With addiction, a simple urge controls a lot of an individual’s decisions and actions. In addiction rehabilitation, fighting urges to get high is fundamental in achieving a successful recovery. Although it sounds simple enough, urges are hard for many addicts to fight, as they can be as second nature as breathing and eating.
Before rehabilitation and after addiction has just set in, urges are what drive people to keep using, abusing, and deepening the addiction. Through physical, psychological, or both forms of addiction, the body and brain begin to crave the drug. Over time, that craving feeds into a need for the drug in order for the body and mind to function normally. Once the addiction is serious, it can become as habitual as sleeping and waking up. The urge to abuse a substance will begin coming at certain times of the day or after a very exact time. Certain songs, foods, places, and even seeing objects will trigger an urge that an addict can’t resist.
When undergoing addiction rehabilitation, the urge is one of the hardest things to overcome. Some even consider it worse than weathering the withdrawal symptoms of abstaining from abuse. Many believe it is a tie between the discomfort of withdrawal symptoms and the dizzying desire to get high. After detox, the urges will still persist and can be an issue for recovering individuals for months or even years down the road.
In addiction rehabilitation, recovering addicts are taught how to resist urges to do drugs. It’s mainly done by talking with others and therapists. By setting it into their mind and actually learning the benefits of being sober, recovering addicts can learn different techniques to avoid drugs and fight their urges. Some individuals turn to work out as a healthy way to fight the urge, and some involve in hobbies or turn to write to get through the urge.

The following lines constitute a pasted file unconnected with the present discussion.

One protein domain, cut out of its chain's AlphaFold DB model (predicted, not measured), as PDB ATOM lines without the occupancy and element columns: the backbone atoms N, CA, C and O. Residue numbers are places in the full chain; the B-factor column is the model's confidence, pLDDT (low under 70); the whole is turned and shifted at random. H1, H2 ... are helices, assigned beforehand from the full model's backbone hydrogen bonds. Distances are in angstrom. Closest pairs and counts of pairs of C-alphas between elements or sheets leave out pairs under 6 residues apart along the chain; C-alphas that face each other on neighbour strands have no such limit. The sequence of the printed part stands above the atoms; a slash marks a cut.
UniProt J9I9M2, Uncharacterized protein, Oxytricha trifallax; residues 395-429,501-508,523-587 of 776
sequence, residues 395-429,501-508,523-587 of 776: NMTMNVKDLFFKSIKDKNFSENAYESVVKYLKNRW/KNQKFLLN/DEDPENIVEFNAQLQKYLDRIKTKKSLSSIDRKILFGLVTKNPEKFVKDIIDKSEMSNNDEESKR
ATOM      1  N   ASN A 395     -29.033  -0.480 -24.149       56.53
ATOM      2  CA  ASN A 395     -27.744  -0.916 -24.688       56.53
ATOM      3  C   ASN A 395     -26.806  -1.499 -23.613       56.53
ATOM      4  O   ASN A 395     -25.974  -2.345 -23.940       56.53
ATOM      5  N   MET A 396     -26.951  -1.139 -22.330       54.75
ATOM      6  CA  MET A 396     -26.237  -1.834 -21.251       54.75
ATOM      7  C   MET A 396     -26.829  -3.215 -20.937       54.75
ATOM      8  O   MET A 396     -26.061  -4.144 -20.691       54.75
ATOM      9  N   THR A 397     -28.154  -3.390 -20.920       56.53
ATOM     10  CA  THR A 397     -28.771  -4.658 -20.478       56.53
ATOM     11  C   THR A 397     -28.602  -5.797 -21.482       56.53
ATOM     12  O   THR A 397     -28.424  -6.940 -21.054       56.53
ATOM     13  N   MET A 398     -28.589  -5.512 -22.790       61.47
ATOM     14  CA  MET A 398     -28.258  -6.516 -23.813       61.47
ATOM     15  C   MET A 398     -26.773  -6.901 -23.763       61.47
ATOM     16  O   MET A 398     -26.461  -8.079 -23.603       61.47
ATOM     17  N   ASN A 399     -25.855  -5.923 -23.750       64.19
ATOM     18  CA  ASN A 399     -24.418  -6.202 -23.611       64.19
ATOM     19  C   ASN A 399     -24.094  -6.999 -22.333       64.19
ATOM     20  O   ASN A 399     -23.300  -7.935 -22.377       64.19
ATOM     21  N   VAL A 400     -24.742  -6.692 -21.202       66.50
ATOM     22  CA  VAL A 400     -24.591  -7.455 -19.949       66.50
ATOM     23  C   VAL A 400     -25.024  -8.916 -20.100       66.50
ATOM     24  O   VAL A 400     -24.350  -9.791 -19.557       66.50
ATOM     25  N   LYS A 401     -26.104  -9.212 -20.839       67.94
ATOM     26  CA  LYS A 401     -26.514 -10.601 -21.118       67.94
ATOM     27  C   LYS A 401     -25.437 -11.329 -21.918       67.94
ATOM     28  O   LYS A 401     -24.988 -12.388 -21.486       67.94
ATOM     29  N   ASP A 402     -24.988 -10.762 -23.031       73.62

As addiction rehabilitation programs often last for 30 days, it is after leaving the program that individuals are tested the hardest in their ability to fight urges. For many addicts, the urge to do drugs or binge drink are still persistent. Returning home or to the settings in which they abused a substance is not recommended.
In many instances, a recovering addict will find old paraphernalia in their home or run into friends who used to do drugs with them. Urges can be particularly strong if an individual sees or experiences something that strongly reminds them of their addicted past. For example, an individual who used to abuse heroin that has returned home and sees a syringe in their home possibly hidden away somewhere will feel the overwhelming urge to get the needle in their arm and get high. This is when everything learned and gained through rehabilitation is truly helpful.
Many people will go to a group session or call a support member to get help for avoiding the urges, and it is completely normal. In fact, the way in which an individual can hold onto the strength to say no, as long as it is healthy and beneficial, is a good way to continue progress.